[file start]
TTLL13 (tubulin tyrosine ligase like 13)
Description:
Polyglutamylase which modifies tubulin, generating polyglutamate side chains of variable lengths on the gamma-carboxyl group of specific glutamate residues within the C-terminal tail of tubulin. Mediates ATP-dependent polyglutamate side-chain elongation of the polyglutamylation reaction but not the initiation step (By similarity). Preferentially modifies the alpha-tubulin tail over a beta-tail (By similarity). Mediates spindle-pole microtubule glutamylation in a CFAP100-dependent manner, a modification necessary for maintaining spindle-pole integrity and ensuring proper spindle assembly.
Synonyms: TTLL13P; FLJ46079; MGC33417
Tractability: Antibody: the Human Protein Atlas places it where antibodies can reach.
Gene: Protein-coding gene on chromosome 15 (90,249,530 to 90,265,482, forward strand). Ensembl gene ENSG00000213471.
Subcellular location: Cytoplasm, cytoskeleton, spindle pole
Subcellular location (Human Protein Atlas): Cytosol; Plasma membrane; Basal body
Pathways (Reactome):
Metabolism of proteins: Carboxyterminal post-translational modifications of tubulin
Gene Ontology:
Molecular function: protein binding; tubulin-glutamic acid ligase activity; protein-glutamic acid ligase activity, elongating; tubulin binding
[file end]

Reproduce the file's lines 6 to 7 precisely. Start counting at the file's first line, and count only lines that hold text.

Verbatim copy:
Gene: Protein-coding gene on chromosome 15 (90,249,530 to 90,265,482, forward strand). Ensembl gene ENSG00000213471.
Subcellular location: Cytoplasm, cytoskeleton, spindle pole